Why Paytm continues to struggle

Written by Kapronasia || May 23 2024

On May 8, Paytm’s share price hit a nadir of 317.45 Indian rupees (US$3.80). While since then the company’s stock has risen top about 369 rupees, Paytm continues to face a slew of challenges. The Indian fintech giant’s stock has fallen about 49% in value over the past year and 76% since its November 2021 IPO.

While India’s fintech market remains full of low-hanging fruit, and Paytm still has time to get back on the right track, it is undeniable that the subcontinent’s most prominent fintech company faces some serious challenges. Fundamental questions exist about the viability of its business model, especially with the demise of its payments bank and its inability to reach profitability after 15 years of operation.

Lending travails

Ever since its investors got cold feet about growth-first development – and all the cash that was being burned – Paytm has been scrambling to prove it has a viable business model that in the long term can ensure profitability. Integral to the company’s strategy is lending because of its high margins. While Paytm does not have the requisite licenses to directly provide loans to customers, it can do so through its network of banking partners.

Paytm’s trouble with loans started in December when the Reserve Bank of India (RBI) tightened rules on consumer lending. At the time, Paytm said it would reduce sub-50,000-rupee (about $600) loans but increase its portfolio of high-ticket personal and commercial loans. Paytm said that it expected a 40%-50% drop in volume of loans it issues through post-paid product, but a minimal impact on revenue growth.

Analysts were not convinced. Goldman Sachs said at the time that Paytm would not swing to a profit until the 2025-26 fiscal year. Previously, the investment bank expected Paytm would be profitable in the 2024-2025 fiscal year.

Meanwhile, in early May, Paytm refuted reports that suggesting that its lending partners had invoked loan guarantees provided by the company due to customer repayment defaults. Paytm said that it does not offer loan guarantees to its lending partners, adding in a statement that “claims about invoking loan guarantees due to repayment defaults by our partnered lenders are inaccurate.”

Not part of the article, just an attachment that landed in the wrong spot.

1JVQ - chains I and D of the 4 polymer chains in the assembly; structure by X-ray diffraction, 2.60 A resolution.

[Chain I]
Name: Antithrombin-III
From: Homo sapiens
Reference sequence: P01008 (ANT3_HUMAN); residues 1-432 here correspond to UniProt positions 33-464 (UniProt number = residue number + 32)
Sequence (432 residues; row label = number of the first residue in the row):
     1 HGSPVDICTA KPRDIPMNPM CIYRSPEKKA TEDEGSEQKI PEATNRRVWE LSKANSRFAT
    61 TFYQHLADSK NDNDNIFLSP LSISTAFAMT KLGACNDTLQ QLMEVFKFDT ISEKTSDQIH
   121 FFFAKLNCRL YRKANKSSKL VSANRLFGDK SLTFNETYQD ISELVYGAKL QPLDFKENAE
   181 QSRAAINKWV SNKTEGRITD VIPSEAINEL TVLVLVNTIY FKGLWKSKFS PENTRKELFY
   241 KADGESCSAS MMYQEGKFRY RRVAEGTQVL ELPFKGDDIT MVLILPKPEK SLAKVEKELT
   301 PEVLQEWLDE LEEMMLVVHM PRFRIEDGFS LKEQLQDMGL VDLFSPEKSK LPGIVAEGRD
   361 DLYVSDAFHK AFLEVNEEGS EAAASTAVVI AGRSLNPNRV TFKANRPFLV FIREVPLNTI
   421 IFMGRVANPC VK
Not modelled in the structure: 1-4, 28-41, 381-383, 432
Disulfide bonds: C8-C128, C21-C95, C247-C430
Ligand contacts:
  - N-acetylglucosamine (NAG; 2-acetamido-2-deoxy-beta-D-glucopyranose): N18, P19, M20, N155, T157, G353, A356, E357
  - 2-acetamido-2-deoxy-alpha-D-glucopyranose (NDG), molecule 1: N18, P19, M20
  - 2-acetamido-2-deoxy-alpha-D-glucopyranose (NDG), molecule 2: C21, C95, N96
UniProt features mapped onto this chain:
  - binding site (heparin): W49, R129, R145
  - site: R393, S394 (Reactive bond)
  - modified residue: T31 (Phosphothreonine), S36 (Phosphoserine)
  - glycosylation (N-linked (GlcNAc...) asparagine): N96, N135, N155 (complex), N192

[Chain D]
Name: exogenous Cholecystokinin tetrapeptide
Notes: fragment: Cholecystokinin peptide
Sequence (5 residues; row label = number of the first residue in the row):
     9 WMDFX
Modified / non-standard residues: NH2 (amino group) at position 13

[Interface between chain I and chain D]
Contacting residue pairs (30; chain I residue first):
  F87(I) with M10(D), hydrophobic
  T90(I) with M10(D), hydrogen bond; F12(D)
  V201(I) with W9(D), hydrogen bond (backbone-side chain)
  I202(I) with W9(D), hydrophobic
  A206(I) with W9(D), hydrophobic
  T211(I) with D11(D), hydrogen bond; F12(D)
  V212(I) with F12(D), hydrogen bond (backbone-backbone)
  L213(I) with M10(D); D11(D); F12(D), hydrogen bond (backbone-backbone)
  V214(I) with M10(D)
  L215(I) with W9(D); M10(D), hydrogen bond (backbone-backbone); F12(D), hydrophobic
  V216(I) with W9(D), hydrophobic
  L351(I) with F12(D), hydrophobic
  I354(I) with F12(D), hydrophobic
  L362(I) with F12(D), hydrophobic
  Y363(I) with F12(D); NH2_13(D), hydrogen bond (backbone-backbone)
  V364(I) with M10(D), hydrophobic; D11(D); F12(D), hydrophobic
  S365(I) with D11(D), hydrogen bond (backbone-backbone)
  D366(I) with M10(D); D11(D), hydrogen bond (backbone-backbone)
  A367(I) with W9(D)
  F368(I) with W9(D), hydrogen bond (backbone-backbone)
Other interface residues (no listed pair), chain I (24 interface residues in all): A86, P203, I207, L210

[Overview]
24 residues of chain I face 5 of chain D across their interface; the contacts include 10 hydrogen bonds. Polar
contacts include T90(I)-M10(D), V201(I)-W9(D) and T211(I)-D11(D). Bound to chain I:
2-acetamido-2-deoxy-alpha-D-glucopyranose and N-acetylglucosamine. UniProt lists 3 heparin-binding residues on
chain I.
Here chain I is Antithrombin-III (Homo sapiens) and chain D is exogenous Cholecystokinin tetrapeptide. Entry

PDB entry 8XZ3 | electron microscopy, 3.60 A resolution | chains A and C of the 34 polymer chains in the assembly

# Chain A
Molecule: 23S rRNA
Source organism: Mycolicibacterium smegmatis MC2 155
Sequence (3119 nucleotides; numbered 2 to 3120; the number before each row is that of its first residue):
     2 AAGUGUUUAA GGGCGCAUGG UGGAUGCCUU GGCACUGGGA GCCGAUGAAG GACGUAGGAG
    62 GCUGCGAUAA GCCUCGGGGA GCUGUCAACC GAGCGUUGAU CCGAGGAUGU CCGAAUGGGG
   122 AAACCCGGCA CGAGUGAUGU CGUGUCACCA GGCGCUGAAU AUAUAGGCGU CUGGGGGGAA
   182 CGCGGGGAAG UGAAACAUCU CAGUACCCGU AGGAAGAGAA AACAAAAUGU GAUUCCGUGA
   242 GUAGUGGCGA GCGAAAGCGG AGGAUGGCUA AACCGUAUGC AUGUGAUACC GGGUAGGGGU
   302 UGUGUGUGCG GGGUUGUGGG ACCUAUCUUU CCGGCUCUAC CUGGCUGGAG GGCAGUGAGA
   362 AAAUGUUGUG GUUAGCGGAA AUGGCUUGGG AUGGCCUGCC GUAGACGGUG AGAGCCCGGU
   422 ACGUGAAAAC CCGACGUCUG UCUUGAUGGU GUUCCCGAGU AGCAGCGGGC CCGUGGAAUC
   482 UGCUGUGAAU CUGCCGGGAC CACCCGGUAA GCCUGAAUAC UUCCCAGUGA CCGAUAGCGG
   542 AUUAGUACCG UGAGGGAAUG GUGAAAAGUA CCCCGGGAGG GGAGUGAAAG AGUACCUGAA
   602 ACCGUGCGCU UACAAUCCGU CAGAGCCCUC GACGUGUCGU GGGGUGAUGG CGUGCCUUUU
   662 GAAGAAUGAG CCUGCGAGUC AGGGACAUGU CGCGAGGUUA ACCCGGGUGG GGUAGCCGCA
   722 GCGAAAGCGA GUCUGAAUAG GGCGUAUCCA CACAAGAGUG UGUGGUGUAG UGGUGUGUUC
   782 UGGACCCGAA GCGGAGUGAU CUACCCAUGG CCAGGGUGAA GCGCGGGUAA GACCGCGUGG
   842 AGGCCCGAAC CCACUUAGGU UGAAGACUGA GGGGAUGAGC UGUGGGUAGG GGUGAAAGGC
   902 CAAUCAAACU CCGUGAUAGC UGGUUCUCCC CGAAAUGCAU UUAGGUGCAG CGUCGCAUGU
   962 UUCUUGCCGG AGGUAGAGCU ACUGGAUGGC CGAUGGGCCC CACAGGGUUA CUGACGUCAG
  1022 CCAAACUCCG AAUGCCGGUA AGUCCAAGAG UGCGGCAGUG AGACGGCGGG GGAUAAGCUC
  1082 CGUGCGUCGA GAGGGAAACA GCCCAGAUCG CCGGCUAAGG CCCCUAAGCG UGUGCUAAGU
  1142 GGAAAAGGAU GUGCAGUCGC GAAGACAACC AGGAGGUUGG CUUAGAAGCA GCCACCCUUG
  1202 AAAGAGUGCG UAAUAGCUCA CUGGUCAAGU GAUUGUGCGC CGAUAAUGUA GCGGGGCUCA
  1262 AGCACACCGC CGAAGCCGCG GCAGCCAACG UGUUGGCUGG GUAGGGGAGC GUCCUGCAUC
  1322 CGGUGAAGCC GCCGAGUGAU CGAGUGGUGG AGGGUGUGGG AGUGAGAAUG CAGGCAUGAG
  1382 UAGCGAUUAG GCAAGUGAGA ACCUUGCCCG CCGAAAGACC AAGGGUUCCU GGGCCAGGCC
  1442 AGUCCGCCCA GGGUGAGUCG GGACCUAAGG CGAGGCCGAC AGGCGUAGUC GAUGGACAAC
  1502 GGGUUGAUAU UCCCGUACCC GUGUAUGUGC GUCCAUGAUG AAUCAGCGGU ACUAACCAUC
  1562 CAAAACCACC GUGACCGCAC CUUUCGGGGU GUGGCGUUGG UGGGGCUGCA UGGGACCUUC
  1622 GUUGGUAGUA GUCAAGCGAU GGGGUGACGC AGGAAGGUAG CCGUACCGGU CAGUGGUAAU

Leadership shake-up

Another sign of the ongoing challenges at Paytm is the shuffling of the company’s leadership. In a May 4 statement, the Indian fintech giant said that it is expanding its leadership team to build "a large and profitable payment and financial services distribution business.” To that end, Paytm said that that its president and chief operating officer Bhavesh Gupta, who had been overseeing payments and lending, had resigned to move to an advisory position. The company said Gupta is taking a career break “for personal reasons.” It is unclear who will replace him.

Gupta has not mentioned if the debacle with Paytm Payments Bank had anything to do with his departure, but it is hard to believe the two issues are unrelated. After all, he was in charge of payments.

Meanwhile, Rakesh Singh was recently appointed as head of Paytm Money Ltd, the fintech giant’s wealth management subsidiary. Singh is a financial services sector veteran who  previously served as CEO of the stock broking business at Fisdom and has held key management positions with ICICI Securities and Standard Chartered Bank.

There have been several other notable management changes at Paytm in recent months. In January, Paytm Payments Bank's MD and CEO Surinder Chawla resigned, while founder and CEO Vijay Shekhar Sharma stepped down as the non-executive chairman of the bank's board in February. In March, Paytm's senior vice president of business Praveen Sharma left the company.

Latest earnings

On May 22, Paytm reported earnings for the March quarter, in which its net loss widened to 5.5 billion rupees and revenue fell about 3% to 22.7 billion rupees. Further, Paytm said it lost about 4 million monthly transacting users during the January-March period. It disbursed 57.76 billion rupees in loans in the quarter, a significant decrease from 155.35 billion rupees in the previous three-month period. Paytm attributed the disappointing performance to the RBI’s ban on Paytm Payments Bank.

However, for the full 2024 fiscal year, Paytm said it was profitable before interest, taxes, depreciation and amortization, and before taking employee incentives into account.

It is likely that the fallout from the closure of Paytm Payments Bank is winding down and that the impact will be felt much less acutely from the September quarter as Paytm begins to restart certain paused products. That said, we understand that Paytm wants to double down on insurance and wealth products, and believe that any expansion in those segments should include adequate investment in compliance. Otherwise, Paytm could run into similar issues as it did with its payments bank.